By Susan Motander
The Monrovia City Council held a special study session last week to discuss the water supply in the San Gabriel Basin and the on-going drought (the drought may be over in Northern California, but not here in Los Angeles County). In May of this year the Watermaster of the Main San Gabriel Basin aquifer, of which Monrovia is a part of, instituted a new fee on all water producers in the San Gabriel Valley.
This new fee was implemented to help remedy the water shortage. After years of drought conditions, the water level in the aquifer has fallen very low. In order for the aquifer to be considered healthy, it needs to remain above 200 feet. It lowest level was 172.2 feet last October just before the rains last winter. It has now reached only 177.8 feet, still shy of the healthy level. The watermaster has determined that unless conservation efforts continue and improve, the wells will go dry by the end of this year, this includes the wells in Monrovia.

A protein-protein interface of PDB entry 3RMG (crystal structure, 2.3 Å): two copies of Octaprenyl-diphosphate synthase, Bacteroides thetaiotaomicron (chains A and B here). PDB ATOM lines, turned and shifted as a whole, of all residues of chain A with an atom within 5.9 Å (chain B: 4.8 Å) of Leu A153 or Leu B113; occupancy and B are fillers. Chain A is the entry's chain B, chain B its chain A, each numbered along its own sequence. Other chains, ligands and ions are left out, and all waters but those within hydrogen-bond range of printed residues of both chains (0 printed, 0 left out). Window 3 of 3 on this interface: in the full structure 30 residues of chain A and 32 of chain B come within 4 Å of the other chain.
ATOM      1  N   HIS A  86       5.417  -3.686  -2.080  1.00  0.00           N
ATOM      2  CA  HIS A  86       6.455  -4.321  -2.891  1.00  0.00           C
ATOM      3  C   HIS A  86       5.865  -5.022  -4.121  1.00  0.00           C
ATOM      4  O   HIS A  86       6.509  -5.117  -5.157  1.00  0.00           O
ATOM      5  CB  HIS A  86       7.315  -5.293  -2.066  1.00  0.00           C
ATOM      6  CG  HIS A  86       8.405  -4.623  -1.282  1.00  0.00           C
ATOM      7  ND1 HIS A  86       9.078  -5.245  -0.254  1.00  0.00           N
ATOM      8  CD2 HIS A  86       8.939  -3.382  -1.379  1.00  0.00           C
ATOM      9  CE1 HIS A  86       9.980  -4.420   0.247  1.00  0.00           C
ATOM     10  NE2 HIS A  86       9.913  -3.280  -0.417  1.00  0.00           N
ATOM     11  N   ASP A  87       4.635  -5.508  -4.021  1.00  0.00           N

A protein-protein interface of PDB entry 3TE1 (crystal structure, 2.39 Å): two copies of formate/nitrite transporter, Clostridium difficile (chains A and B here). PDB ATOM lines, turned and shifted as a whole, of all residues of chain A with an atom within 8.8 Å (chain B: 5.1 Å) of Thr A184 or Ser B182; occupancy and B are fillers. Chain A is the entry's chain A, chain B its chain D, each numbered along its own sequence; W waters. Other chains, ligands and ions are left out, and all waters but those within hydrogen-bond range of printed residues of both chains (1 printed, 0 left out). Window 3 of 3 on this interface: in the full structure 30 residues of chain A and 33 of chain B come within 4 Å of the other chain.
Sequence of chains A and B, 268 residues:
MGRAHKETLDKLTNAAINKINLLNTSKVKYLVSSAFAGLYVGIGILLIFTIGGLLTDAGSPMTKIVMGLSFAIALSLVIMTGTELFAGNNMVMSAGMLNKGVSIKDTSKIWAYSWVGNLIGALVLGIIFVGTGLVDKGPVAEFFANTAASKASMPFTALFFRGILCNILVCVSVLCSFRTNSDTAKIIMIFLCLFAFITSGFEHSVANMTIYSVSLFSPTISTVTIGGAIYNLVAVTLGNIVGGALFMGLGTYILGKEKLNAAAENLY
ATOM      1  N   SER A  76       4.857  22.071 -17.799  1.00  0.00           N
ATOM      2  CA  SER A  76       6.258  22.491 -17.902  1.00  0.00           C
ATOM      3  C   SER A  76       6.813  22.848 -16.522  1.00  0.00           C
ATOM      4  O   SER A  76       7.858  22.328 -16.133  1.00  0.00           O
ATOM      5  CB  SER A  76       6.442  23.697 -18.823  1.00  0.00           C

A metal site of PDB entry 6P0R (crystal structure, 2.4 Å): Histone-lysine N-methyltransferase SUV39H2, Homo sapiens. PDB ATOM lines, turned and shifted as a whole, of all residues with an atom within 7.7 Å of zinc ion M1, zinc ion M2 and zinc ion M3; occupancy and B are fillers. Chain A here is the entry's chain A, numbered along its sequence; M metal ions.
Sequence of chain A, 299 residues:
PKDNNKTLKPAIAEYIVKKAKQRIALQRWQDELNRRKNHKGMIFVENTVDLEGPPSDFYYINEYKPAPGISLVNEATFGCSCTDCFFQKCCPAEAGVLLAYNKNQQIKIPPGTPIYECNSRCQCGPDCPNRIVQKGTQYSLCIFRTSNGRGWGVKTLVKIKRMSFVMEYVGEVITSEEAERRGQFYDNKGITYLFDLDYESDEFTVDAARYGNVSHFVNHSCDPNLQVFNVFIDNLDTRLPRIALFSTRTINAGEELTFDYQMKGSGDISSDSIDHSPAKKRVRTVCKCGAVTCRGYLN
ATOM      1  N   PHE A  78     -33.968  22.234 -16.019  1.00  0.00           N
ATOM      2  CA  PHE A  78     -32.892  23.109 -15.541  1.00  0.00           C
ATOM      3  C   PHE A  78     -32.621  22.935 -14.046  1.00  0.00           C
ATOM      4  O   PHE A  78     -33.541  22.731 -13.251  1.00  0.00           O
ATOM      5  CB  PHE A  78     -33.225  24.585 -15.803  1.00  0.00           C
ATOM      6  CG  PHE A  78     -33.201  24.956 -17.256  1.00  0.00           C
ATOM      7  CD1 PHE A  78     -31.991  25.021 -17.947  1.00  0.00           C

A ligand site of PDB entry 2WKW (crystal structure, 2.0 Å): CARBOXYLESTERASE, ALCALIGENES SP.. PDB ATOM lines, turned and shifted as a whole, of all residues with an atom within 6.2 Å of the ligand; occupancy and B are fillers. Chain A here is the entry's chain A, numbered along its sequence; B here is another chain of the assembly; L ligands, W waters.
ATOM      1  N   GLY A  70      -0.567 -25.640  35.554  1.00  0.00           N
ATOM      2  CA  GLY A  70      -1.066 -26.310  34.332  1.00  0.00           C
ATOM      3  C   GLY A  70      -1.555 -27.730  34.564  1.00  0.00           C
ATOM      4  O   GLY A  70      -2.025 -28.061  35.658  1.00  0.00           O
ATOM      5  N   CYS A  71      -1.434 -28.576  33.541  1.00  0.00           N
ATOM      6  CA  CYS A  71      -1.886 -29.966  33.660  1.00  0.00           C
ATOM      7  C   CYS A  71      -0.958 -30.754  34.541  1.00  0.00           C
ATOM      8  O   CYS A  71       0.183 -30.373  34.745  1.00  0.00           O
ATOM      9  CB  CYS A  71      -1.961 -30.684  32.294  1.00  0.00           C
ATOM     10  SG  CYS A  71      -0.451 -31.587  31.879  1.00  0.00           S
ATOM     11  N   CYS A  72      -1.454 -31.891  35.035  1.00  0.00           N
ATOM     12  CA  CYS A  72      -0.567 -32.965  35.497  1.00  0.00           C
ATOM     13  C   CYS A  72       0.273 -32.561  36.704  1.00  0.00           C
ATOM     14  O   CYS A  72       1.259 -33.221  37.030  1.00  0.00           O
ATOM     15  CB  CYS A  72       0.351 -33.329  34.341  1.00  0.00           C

To combat this, the watermaster made a large purchase of water, 40.7 billion gallons at a cost of more than $100 million, to replenish the aquifer. That cost will be passed along to those who pump water from the local wells. This means that water will be more expensive. The city is looked at analyzing the issue and looks to complete this study by the end of September this year.
The city is also working on a multi-pronged plan to address this issue. Part of that program is an educational element. To that end the city has produced an informational video. It can be viewed on line by going to the city’s website, www.cityofmonrovia.org and clicking on the government section. From there, click on the City Manager’s update. There is a link to the video under this week’s report.